Will David Cameron address the Israeli-Palestinian conflict?

After four-year delay, observers wonder if Middle East peace process is now finally a priority for PM

(Image credit: Jeff J Mitchell Getty Images)

DAVID CAMERON found himself caught up in the sensitivities of the Israeli-Palestinian conflict before he even landed in Israel today for his first visit as Prime Minister.

The British leader is expected to promote bilateral trade, champion Holocaust education and discuss concerns over Iran's nuclear weapons programme during his trip. However, he is being watched closely to see whether or not he will recognise the country as a Jewish state.

Negotiating the Israeli-Palestinian issue is always a challenge for visiting British politicians, says Ben Lynfield in The Independent, and it appears Cameron has managed to leave Palestinians feeling that they are an "afterthought" before he even arrived.

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Critics are apparently unhappy that he will spend just three hours of his two-day visit in Palestinian territory, with a spokeswoman for the Palestine Liberation Organisation accusing him of showing an "imbalance in the whole situation".

The reception for Cameron and his entourage may also be a little "rough around the edges", says Harriet Sherwood in The Guardian. It coincides with a long-running labour dispute in Israel's foreign ministry, as well as growing pressure from international leaders for a peace deal between Israel and the Palestinians.

Cameron is expected to restate the UK's position, endorsing the peace initiative of the US secretary of state, John Kerry, and warning that time is running out to implement the internationally backed two-state solution to the decades-long conflict.

But his tone is likely to be "notably friendly, rather than hectoring, towards Israel", says Sherwood.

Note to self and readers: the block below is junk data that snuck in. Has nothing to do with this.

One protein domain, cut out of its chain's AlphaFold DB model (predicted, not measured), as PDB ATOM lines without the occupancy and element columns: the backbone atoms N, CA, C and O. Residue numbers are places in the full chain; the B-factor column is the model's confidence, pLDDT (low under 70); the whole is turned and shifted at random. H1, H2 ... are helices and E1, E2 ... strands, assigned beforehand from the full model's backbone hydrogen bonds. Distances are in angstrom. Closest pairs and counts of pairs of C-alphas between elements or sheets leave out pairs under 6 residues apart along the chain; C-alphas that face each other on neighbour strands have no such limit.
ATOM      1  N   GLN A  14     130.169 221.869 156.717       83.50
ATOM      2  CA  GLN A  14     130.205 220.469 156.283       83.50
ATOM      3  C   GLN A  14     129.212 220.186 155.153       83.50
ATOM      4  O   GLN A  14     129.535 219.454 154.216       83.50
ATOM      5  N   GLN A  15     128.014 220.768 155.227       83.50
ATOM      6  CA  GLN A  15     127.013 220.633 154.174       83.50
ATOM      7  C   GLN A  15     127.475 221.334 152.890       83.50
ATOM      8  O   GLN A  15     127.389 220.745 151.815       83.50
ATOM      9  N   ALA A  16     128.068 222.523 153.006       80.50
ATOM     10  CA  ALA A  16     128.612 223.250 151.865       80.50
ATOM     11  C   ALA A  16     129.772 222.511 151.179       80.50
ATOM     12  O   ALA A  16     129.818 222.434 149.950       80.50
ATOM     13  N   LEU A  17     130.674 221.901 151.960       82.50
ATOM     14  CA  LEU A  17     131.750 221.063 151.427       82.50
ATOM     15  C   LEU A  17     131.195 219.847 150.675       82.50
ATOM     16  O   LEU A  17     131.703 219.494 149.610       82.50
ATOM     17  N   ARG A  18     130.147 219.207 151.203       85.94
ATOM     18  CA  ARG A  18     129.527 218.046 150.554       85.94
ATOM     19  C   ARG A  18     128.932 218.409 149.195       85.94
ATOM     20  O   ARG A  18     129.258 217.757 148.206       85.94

Despite some robust statements from the UK Foreign Office, Cameron has not previously embraced the Israeli-Palestinian issue, she says.

As one Israeli government official tells the Guardian: "Israel does not seem a priority for him. Perhaps, rather like Obama's desire to be the 'un-Bush', Cameron is doing the 'un-Blair' thing. Relations have been a little bit cooler. So now we'd like to see a gesture of friendship."

The BBC says Cameron is likely to "stick to Britain's usual lines", acknowledging Israel's security concerns but criticising settlement building in the occupied West Bank and East Jerusalem.

Nevertheless some would like to see him go further and support a boycott of settlement produce. Currently, the UK Government opposes a boycott but supports clear labelling of settlement produce to allow consumers to make an informed choice.

Quite why it has taken Cameron four years to visit Israel is "the subject of mild curiosity both here and in Tel Aviv", says Benedict Brogan in the Daily Telegraph. "It's fairest to say that, relative to some of his predecessors, the Middle East peace process has not grabbed him as an issue."

Cameron has left it late, adds Brogan, but not too late, and his speech to the Israeli parliament will be "followed closely" to see if he follows in the footsteps of Germany, the US and Canada in recognising Israel as the home of the Jewish people.

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